Personnel Practices: Legal Considerations for Start-Ups

Personnel Practices - Legal Considerations for Start-Ups

by C. Alexander Chiulli, Esq. and Kristen M. Whittle, Esq.

When organizing a start-up, business owners typically engage the services of a number of professionals, including realtors, accountants, and attorneys. It is important for new businesses to determine where the business will operate, ensure that its finances are in order, and confirm that it is in compliance with applicable laws and regulations. Start-ups often have substantial flexibility in their operations and will face many decisions as to how to set up their business within the confines of the law. The following topics are examples of areas that new businesses should discuss with their attorneys and iron out prior to opening their doors.

Entity Choice and Formation
At the outset, it is essential that business owners secure the right legal benefits and protections. Early on, business owners should select the legal entity that best suits their business’s needs with respect to liability protection, corporate governance, and day-to-day operations. Specifically, start-ups may choose to organize as a sole proprietorship, partnership, limited liability corporation, or corporation. Each of these entities has risks and benefits, and there are numerous legal, financial, and managerial implications that must be carefully considered. For example, sole proprietorships may offer business owners more flexibility than corporations, but also carry a higher risk of personal liability.

Contract Basics
Very few people enjoy the rigors of producing and executing contracts. Well-written contracts are nonetheless vital to a business’s continued growth. Contracts such as purchase and sale agreements, employment agreements, vendor agreements, terms of service, and leases (plus many others) establish the “meeting of the minds” needed to conduct business while protecting the discrete interests of the parties. Professionally-drafted contracts not only help prevent problems before they arise, but can prompt more efficient dispute resolution.

Intellectual Property

Intellectual property is enormously important to today’s economy. All businesses—regardless of their type, size, market, services, or products—should understand the distinctions between copyright, patent, trademark, right of publicity, and trade secret as well as what these areas of law mean to their business. For example, businesses should consider trademarking their business name or logo to better manage their goodwill and reputation, and businesses in the science and technology fields may wish to pursue patents to protect their newly-developed products. By failing to recognize the significance of intellectual property, businesses drastically increase their risk of confused consumers, unrealized opportunity, and ultimately lost revenue. Identifying, securing, and protecting intellectual property is essential to realizing a business’s success.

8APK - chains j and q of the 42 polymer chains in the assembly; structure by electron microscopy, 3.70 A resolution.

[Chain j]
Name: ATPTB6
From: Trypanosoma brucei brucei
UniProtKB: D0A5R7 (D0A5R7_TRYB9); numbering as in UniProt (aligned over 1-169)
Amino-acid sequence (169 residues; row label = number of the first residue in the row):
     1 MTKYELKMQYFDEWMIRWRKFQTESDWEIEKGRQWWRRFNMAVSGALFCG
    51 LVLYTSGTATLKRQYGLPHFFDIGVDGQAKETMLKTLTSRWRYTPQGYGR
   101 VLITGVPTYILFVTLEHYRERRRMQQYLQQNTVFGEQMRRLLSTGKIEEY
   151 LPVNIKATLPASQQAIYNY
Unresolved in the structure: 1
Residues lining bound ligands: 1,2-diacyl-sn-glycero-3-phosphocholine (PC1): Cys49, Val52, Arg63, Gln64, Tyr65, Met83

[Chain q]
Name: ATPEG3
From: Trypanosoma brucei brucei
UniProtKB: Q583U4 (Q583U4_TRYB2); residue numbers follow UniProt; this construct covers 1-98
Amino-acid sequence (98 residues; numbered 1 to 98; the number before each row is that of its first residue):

Licenses and Regulations
Many businesses may be subject to local, state, and/or federal regulatory and licensing requirements. Ignorance by business owners as to the governing regulatory scheme may lead to undesirable delays, costly problems, and long term consequences that new businesses cannot sustain. Certain industries are subject to significant governmental oversight, including health care, food service, and construction. Before moving forward with a business, business owners should check with industry-specific licensing bodies and regulatory agencies in order to understand and better navigate their requirements.

Employment Considerations
Prior to hiring, business owners should determine whether to engage employees or independent contractors, and whether employees will be at-will or contractual. Although there is no one-size-fits-all solution for start-ups, potential employers should weigh the benefits of these options. For example, contractual employment may provide more workforce stability but decreased flexibility in discontinuing an employment relationship.

Although start-ups often (rightly) focus on the substance of their new business, it is important to remember these legal considerations so as to protect the business from potential pitfalls down the road. Proactive legal consideration can prevent problems and provide substantial cost-savings to a new business as it grows.

C. Alexander Chiulli, Esq. Associate, Barton Gilman LLP

Kristen M. Whittle, Esq. Associate, Barton Gilman LLP

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Avatar About the Author: The Rhode Island Small Business Journal is a printed monthly magazine and an online resource for the aspiring and start-up entrepreneur and small business owner.

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